Education Will Be Issue in Campaign for Governor of Vermont

Rebecca Holcombe, former secretary of education, will run as a Democrat amid a flap over a plan to consolidate school districts.

Three Win-Win Opportunities for Middle- and Low-Income Students

Alongside the focus on high-need students, we must not forget middle class students.

Education Policy Helped These States Beat the Socioeconomic Curve

Indiana, Florida, Mississippi show signs of recent progress.

Bloomberg Pushes Democratic Presidential Candidates on Charter Schools

“Let’s face it, the problem in our schools isn’t just money”

New Jersey’s Teacher Diversity Story Diverges from North Carolina’s

“Reply with the grade you were in when you had your first nonwhite teacher”

A Rising Economic Tide + Reform + Resources = Better Results

Can a winning combination be recreated?

The Education Policy Angle on “Fleishman Is In Trouble”

“Homework!…The cost-benefit of after-school homework.”

By    Blog, Editorial  

Does the Baumol Effect Explain Rising College Costs?

Salary data and the academic research undercut the notion that faculty pay is the key driver in price increases.

Gifted Education Faces “Clear and Present” Problems

A new survey sheds light on public attitudes.

Perhaps Progress Against Poverty Helped Test Scores Rise

The pattern isn’t perfect. But over the past twenty years, the two lines appear to be moving generally in the same direction.

Joe Biden: Higher Education Millionaire

Maybe if these colleges weren’t paying $1,689,651 to the Bidens, they could lower tuition, or would require less taxpayer support, or students wouldn’t have to go so deeply into debt to graduate.

Robots Are Teaching Language Skills, But Are They Any Good?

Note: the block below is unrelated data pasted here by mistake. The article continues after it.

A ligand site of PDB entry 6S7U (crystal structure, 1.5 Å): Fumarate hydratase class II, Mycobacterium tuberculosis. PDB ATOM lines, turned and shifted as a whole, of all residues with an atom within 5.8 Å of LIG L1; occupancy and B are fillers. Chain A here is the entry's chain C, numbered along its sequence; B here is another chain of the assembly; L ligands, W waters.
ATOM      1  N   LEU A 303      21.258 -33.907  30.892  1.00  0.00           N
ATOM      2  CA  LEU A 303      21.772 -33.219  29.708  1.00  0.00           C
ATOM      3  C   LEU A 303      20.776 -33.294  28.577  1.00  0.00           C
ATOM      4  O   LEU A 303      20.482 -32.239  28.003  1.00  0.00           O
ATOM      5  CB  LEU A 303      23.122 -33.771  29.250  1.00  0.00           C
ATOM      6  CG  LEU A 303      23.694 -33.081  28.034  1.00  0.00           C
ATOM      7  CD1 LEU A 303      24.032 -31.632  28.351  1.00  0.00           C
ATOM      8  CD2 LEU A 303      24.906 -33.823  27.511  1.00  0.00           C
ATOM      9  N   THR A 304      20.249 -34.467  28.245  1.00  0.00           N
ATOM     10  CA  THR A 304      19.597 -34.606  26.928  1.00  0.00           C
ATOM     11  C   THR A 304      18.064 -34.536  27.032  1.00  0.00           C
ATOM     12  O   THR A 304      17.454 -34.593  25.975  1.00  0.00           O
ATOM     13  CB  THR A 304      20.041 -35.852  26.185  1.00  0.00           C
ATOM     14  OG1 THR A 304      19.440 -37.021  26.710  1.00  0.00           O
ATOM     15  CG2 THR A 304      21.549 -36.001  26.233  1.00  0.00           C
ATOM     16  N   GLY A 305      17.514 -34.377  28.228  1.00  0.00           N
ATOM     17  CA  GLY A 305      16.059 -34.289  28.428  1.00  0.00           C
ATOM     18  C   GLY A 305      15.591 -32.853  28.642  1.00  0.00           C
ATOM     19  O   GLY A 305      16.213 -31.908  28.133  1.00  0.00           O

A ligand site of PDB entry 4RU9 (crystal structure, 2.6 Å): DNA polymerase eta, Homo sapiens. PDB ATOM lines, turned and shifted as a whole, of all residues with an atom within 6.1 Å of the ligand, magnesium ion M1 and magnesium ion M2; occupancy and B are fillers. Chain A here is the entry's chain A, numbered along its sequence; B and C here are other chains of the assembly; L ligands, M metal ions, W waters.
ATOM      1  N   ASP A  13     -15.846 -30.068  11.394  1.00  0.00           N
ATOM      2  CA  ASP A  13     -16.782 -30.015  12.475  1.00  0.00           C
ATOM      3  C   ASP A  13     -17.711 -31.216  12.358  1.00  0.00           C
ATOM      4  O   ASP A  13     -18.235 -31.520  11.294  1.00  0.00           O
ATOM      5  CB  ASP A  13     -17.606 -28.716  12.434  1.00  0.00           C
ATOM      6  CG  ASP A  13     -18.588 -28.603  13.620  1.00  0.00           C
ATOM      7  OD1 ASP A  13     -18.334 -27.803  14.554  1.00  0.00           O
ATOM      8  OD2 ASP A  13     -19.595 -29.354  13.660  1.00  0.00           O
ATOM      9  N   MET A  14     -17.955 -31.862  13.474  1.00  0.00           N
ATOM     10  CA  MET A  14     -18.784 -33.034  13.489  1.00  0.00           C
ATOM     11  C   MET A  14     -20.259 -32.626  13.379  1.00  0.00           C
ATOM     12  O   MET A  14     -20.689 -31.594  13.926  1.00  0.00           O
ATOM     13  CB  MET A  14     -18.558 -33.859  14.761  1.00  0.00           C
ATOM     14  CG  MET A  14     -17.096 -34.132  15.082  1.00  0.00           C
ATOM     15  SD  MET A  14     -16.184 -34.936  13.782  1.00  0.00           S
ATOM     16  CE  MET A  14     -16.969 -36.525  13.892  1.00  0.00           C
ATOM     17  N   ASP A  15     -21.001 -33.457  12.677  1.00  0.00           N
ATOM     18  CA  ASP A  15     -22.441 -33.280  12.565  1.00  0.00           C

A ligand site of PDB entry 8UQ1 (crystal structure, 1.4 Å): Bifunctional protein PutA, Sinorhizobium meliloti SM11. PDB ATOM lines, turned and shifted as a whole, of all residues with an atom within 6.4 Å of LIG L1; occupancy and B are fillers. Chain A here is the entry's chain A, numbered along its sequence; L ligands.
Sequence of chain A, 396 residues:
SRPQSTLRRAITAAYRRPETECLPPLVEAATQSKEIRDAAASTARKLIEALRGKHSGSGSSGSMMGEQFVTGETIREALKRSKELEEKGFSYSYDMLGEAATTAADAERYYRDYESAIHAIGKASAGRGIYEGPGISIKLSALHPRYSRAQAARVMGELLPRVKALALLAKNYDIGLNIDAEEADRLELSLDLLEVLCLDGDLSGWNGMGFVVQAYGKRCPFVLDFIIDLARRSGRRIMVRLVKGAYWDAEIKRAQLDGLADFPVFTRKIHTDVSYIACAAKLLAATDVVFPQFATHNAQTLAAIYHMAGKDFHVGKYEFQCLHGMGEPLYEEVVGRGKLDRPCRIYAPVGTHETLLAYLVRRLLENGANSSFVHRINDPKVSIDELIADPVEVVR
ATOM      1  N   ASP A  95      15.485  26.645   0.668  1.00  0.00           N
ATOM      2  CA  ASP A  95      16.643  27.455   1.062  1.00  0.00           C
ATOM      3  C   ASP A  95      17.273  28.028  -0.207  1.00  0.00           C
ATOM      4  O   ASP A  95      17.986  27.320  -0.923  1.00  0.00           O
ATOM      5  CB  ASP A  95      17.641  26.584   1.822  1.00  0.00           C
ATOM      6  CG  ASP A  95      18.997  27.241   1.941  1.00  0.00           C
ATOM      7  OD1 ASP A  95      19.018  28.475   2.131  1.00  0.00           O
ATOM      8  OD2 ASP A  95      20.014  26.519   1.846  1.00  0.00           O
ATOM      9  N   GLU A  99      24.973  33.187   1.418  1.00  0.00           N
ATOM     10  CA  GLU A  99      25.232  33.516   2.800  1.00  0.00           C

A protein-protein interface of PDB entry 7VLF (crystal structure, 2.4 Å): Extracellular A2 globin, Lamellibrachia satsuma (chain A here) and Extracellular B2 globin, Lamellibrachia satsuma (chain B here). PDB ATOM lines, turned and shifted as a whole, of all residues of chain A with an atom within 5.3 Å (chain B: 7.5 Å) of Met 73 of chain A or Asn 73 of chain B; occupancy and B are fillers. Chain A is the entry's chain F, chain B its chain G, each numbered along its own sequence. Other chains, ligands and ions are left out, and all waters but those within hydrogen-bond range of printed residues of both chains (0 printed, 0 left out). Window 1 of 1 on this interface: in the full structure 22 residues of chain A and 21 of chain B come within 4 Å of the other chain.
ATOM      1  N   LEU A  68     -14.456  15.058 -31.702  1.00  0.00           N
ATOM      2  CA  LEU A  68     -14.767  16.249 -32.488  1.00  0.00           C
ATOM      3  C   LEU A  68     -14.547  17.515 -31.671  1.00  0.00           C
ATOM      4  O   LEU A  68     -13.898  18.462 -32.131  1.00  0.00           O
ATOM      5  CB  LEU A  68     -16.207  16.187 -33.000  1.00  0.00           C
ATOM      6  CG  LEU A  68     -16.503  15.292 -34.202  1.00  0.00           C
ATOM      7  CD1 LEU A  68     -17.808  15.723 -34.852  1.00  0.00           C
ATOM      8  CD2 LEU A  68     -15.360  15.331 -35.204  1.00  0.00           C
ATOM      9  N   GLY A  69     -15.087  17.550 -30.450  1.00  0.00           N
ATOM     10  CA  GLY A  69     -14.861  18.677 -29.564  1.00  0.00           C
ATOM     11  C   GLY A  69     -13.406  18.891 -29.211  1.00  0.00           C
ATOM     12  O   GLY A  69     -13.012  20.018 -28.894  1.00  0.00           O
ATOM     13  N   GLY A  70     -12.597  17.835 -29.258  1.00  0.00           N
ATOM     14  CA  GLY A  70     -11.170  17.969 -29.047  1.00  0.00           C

Robots may work well sometimes. Here’s what we know about why, when, and for whom.

World Cup Heroines Are the Athletes, Not Nixon

Untangling the Effects of Title IX on Women’s Soccer

By    Blog, Editorial  

The Moral Implications of Social and Emotional Learning

Jay Greene argues that SEL’s moral and religious dimensions are essential, and that efforts to downplay those are likely to render SEL ineffective.

The “Obscure Educator” Who Invented Charter Schools

A new history is a reminder of Ray Budde’s remarkable achievement

Child Poverty Is Down Sharply Since the Start of the Ed Reform Era

Let’s celebrate the fact that our country has made real progress in the War on Poverty.

Straight Up Conversation: Digital Pioneers Academy CEO Mashea Ashton

Mashea Ashton is the founder and CEO of Digital Pioneers Academy, a computer science-focused charter school that launched last fall in Washington, D.C.

How Socrates Invented Social and Emotional Learning

What used to be called character education is unlikely to be effective if it is divorced from its moral and religious foundations.

Student Outcomes Have Improved in More Than Just Reading and Math

Fourth and eighth graders made progress across the entirety of the academic curriculum from the late 1990s until the Great Recession—especially our lowest performing students and students of color.

Four Surprising Truths About U.S. Schooling

A lot of our fevered education debates are fueled by assumptions which can be off-base, or flat wrong.

“Most of What You Believe About Poverty Is Wrong”

What the work of Mauricio “Lim” Miller, an Oakland, California-based social services pioneer and MacArthur “Genius” fellowship recipient, means for education.

Betsy DeVos and Other Naysayers Are Wrong: Student Outcomes in the U.S. Have Improved Significantly in Recent Decades

A fair assessment of the past twenty-five years, and especially the years before the Great Recession, is that something improved outcomes for students, particularly the most vulnerable students.

School Choices for Rural America

School choice leaves many small town denizens and suburbanites cold. So here’s an idea for what rural school reform should look like.

Rising Graduation Rates Signal Risk of Sinking Standards

We can’t rule out “dumbing down” as one explanation for rising high school graduation rates, and there’s now provocative evidence that it’s also contributing to rising college graduation rates.

The Secret Source of Lost Learning and Educator Burnout

Teachers spend more than a third of their instructional time on tasks other than instruction. And that’s before we add in paperwork done outside the classroom.

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